Dr Flippie Cloete of the School’s Agricultural Economics programme has received the Agriculture Writers SA’s award as the agriculturalist of the year, North West.The award acknowledges the contribution that he makes to the agricultural industry.
Flippie is well-know in game farming circles. He frequently does presentations to farmers and writes in the popular media about the game industry. At the recent Aardklop festival he was also a discussant on RSG.
This week Dr Sonja Grater hosted Dr Mikey Chasomeris of UKZN for a guest lecture and research exchange. There has been discussions with colleagues and lunch with the TRADE team. Yesterday Mickey presented some of his research at the ECON625 class.
The topic of the presentation was South African port governance and pricing – the dilemmas and suggested reforms. Mickey showed interesting facts about the eight main ports governed by the Transnet National Ports Authority. Governance dilemmas arise from the approach of cooperation, and not competition, between ports. For example, there is one tariff book for port pricing, though costs differ. Often there is misalignment between Transnet National Port Authority’s plans and priorities and local industrial development zones. Mickey also discussed the interactions between the TNPA and the ports regulator with interesting simulations of the revenue requirement formula and the pricing increases allowed.
Last week a number of colleagues accompanied the NWU’s WTO chair holder (Prof Wilma Viviers) to the 16th WTO Public Forum in Geneva, Switzerland. On the 29th Dr Grater was invited as a panelist in a session was devoted to sharing the results from the North-West University’s TRADE (Trade and Development) research entity and the ICTSD’s on-going work on services and sustainable and inclusive economic development in LDCs and LICs.
Topics that were addressed included the linkages between services and sustainable development, the relationship between services and gender outcomes, and the linkages between service-orientated SMEs and sustainable development objectives. The introductory remarks were handled by Wilma Viviers, Director, TRADE (Trade and Development) research focus area, North-West University. The other panelists were Nicholas Frank, Programme Officer, ICTSD; Sonja Grater, Senior lecturer and researcher, North-West University and Julia Lipowiecka, Independent Consultant.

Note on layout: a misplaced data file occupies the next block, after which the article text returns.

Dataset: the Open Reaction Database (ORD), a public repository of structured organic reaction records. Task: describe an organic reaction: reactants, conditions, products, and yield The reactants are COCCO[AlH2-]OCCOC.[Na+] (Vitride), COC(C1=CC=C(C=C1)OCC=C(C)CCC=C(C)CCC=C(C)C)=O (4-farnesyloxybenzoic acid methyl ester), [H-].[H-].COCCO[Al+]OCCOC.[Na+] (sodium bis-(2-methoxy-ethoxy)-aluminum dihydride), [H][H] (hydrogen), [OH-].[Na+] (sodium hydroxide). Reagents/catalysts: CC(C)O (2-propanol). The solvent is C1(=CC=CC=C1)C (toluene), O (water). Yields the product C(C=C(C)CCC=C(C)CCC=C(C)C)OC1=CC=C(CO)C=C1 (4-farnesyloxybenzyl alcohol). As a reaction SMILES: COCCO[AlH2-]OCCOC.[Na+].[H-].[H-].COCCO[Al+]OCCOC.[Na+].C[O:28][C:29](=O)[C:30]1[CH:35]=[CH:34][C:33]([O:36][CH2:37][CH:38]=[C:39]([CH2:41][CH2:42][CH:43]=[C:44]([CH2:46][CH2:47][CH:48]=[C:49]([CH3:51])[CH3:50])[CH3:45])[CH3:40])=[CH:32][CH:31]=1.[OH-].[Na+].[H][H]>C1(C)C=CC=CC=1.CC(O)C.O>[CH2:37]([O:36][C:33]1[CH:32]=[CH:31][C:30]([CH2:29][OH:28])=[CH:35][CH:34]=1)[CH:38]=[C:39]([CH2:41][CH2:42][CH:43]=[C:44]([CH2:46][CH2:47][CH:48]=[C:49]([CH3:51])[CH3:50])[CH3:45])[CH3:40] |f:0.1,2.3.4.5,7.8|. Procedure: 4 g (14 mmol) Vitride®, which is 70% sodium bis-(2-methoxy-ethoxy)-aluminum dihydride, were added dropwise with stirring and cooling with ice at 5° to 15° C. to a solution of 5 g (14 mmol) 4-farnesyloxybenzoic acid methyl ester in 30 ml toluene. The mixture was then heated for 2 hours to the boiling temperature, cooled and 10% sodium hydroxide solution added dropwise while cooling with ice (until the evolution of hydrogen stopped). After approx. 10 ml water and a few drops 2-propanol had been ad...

The Public Forum stimulated debate and acts as platform for voices to be heard. Only by putting words into action will Forums such as this escape the accusation of mere talk and no action, frequently leveled at such gatherings.
Prof Derick Blaauw in action at the WTO – trade policy and poverty reduction
Last week Prof Derick Blaauw, Drs Anmar Pretorius and Sonja Grater accompanied the NWU’s WTO chair holder (Prof Wilma Viviers) to the 16th WTO Public Forum in Geneva, Switzerland. The annual Public Forum is the WTO’s flagship event that provides a unique platform for heads of state and leading global business people, academics and non-governmental organisations to come together and discuss some of the major trade and development issues of the day. Over 1,500 participants attend the Forum each year. The 2016 Forum was an opportunity to discuss how a wider range of individuals and businesses can participate in the trading system and how WTO rules can help to ensure everyone benefits from trade. The panel of speakers at the opening plenary session of the WTO’s 2016 Public Forum emphasized that an agenda for inclusive trade, focusing on the needs of small business owners and more vulnerable sectors of society, will be essential for ensuring continued public support for open markets.
The session on the 27th of September organised by the WTO Institute for Training and Technical Co-operation (ITTC) Economic Research and Statistics Division fitted into this theme. The session was framed as: WTO Trade policy and poverty reduction: cases studies from WTO Chairs. The papers and case studies are part of broader research collaboration between the WTO and the World Bank. Here Derick Blaauw represented a paper entitled: “The impact of the recycling industry on poverty levels in South Africa’s informal economy: a case study of waste pickers in Pretoria“.